“Putin, of course, pressures Erdogan to re-engage, but Erdogan will in my view resist any but the minimum measures to maintain his own freedom of maneuver in Syria,” he said. “As this week’s protests in the Safe Zone demonstrate, going too fast in this process can prompt a backlash among Syrians in northern Syria and perhaps ultimately in Turkey.”
According to Soner Cagaptay, director of the Turkish program at the Washington Institute, while Turkey’s endgame in Syria is an Erdogan-Assad handshake, Ankara and Damascus are moving northwestern Syria into a frozen conflict.
“I don’t think that an arrangement between Turkey and Syria will result in a complete reset of two countries borders and border affairs because many of the Syrians who live in the zones controlled by Turkish-backed forces have been already effectively cleansed by Assad, in some cases twice,” he told Arab News.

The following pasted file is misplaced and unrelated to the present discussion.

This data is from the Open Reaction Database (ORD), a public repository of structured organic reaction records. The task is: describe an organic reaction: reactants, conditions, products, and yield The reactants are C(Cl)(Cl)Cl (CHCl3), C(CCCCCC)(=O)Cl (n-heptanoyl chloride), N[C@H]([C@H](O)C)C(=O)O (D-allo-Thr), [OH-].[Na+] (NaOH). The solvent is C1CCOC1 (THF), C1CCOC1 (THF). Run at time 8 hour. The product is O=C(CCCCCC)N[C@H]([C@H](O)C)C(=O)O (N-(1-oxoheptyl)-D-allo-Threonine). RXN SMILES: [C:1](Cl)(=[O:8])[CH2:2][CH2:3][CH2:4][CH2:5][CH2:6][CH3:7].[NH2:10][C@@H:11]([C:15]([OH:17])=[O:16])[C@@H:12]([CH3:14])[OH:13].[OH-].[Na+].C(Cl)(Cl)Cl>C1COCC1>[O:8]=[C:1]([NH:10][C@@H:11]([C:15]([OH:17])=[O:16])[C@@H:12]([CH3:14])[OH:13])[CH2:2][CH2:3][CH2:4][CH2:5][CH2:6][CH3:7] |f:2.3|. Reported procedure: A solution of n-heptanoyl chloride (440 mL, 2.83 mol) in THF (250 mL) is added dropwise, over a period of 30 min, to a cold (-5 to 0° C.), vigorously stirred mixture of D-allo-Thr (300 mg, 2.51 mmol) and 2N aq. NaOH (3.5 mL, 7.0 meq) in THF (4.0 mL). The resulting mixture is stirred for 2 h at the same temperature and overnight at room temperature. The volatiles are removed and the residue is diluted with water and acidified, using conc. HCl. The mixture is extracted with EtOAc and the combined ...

“There is zero chance that they would stay in Assad regime-controlled Syria if both leaders shake hands or make exchanges of territories,” he said.
Cagaptay thinks that Turkey will recognize Assad’s sovereignty over the area, but will continue to temporarily provide security as well as law and order in some in northwestern territories in Syria, while also keeping millions of Sunni Arabs Assad does not want and has no interest in making full citizens again.
“Assad may even come back to border stations with the Syrian republic flag and might begin to provide some of the social services,” he told Arab News.
For Cagaptay, the big favor that Turkey is doing for Assad is keeping Syrians refugees inside the country and in northwest Syria under Turkish control, and not forcing them to return to Syria.